Bring It On 2010
With the country seemingly fomenting from one crisis to the next this past year, many of us are looking forward to a new beginning, let’s bring on that extra digit for 2010! This article highlights what one family did to make a difference in a social need, providing a little hope for the holidays.
As the United States population continues to age, more of us will become hospital patients, which is of concern given the current 135,000 nursing vacancies across the country. Despite the economic downturn, a shortfall in nursing supply continues and is expected to grow to 260,000 in the next fifteen years. Which means, when we are older and more vulnerable, who will be there to care for us?
Donna grew up a middle child of seven, in the Great Lakes land of Swedes and Norwegians. When she became an adult she had seven children, four of them before age 24. After several cross-country moves she returned to school and completed her R.N. program shortly before her fiftieth birthday. She worked for 25 years as a charge nurse in a community hospital before retiring. During that time she absorbed the changes of many for-profit corporate takeovers and saw a decline in the quality of care due to decreased staffing in the facility. Finally, she retired at age 72, not out of fatigue, but from frustration with the diminishing resources available to care for increasingly more vulnerable patients.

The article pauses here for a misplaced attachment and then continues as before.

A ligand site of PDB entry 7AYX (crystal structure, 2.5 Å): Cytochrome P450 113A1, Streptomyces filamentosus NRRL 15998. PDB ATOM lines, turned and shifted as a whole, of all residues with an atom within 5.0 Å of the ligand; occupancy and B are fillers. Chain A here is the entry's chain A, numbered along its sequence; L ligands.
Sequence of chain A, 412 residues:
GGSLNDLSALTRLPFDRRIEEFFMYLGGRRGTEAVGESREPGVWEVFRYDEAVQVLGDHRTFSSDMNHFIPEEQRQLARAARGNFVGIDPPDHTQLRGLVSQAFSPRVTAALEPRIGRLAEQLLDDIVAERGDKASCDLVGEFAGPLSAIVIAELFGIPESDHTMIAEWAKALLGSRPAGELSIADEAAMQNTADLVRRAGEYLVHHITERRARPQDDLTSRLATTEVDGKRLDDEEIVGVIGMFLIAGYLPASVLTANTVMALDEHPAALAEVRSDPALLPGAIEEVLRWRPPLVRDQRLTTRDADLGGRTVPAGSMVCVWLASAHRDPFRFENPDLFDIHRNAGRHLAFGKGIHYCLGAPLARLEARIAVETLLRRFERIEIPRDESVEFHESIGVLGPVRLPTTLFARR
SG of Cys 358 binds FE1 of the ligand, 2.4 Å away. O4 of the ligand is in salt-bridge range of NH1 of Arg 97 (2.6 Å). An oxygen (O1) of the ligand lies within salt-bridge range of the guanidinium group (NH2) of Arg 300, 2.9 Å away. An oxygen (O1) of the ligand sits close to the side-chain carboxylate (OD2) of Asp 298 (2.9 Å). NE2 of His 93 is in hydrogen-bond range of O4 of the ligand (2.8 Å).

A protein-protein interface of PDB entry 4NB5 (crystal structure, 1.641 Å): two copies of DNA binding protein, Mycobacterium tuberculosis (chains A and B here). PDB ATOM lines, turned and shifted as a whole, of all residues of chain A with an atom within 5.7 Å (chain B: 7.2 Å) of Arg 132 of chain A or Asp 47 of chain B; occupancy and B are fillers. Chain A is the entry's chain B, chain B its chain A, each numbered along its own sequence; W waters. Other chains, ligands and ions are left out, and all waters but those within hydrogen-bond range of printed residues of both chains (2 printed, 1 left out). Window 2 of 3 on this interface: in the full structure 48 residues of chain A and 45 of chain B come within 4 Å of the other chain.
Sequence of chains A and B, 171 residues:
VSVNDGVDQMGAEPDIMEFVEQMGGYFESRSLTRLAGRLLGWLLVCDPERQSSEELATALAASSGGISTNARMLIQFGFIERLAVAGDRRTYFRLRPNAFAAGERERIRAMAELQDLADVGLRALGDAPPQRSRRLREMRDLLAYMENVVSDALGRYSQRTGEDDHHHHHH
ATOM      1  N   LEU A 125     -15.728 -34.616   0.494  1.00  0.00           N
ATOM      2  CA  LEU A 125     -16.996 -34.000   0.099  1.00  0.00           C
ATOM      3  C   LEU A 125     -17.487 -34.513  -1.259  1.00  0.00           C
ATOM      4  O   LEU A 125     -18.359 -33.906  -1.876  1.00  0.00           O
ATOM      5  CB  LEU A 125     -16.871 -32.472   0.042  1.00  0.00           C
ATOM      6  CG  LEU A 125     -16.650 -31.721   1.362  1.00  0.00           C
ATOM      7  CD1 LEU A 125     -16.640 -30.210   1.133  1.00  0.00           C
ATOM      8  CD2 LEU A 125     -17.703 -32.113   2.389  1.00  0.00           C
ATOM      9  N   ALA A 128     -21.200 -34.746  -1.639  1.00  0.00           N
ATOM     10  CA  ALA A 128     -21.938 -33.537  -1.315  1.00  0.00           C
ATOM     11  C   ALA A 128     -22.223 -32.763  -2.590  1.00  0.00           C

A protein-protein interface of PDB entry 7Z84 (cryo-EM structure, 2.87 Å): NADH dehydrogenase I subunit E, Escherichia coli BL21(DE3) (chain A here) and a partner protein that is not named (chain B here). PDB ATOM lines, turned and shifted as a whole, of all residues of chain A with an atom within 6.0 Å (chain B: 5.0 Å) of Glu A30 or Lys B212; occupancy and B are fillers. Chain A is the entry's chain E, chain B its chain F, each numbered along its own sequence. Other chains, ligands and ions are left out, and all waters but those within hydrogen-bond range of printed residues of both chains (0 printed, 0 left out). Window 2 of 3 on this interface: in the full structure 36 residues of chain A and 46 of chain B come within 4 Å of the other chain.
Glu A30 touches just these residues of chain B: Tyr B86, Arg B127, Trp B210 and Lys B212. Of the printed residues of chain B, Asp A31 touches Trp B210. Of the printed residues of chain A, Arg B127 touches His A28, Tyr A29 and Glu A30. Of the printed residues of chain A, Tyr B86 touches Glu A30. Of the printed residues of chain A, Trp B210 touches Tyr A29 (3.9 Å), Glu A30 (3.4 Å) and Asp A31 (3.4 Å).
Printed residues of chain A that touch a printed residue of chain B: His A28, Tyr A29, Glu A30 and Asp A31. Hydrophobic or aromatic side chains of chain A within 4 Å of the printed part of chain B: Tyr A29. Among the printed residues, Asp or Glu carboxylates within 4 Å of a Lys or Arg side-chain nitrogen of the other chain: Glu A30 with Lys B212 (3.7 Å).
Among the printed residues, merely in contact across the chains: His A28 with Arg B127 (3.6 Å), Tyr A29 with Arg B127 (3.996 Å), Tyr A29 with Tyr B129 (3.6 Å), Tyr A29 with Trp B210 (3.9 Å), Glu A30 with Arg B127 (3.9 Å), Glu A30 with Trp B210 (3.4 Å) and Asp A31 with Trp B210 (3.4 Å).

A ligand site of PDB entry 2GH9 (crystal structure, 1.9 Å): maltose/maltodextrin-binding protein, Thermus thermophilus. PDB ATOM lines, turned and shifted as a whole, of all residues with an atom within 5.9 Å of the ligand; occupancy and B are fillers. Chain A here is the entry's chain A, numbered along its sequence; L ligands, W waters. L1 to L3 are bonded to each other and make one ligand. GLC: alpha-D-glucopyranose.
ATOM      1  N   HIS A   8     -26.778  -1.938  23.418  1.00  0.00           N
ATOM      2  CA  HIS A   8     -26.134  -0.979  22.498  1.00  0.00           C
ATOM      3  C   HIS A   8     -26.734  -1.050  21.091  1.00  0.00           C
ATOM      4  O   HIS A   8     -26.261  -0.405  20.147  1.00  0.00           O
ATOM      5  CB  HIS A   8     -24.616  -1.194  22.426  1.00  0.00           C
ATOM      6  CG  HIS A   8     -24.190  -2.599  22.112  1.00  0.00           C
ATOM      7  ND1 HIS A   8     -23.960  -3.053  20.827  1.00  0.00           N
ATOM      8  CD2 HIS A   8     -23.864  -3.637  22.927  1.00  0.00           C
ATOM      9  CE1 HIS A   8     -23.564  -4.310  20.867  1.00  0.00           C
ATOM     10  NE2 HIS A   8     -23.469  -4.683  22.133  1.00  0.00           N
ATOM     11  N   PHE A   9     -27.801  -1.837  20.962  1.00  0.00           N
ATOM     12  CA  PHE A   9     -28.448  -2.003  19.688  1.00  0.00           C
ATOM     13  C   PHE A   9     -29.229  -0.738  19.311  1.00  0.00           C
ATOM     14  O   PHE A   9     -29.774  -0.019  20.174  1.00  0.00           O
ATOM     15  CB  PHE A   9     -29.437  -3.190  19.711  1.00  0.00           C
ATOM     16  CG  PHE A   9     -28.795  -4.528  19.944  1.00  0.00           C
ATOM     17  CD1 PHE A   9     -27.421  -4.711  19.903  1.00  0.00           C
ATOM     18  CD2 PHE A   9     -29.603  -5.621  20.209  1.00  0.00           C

One Person Can Make a Difference
For Donna’s seventieth birthday, a scholarship was created in her name through the Texas Nursing Association. The award was designed to finance nursing school for community college enrollees who are displaced homemakers. The first scholarship recipient was a survivor of both Hurricanes Katrina and Rita and mother of three children. Despite the loss of her home and damage to her school she stayed on track for completion. The second scholarship was just granted in November, to a fifty-year-old woman who is just entering nursing. Each year, Donna contributes significantly to the fund, even though she is now a retiree, but most importantly, helping someone else still inspires her.
One person, one family, reached out to a community to address the need to recruit and train more nurses in the long term. In a more immediate sense, two families are better off now than before. Thanks Mom.
Happy Holidays to all and to all a good night!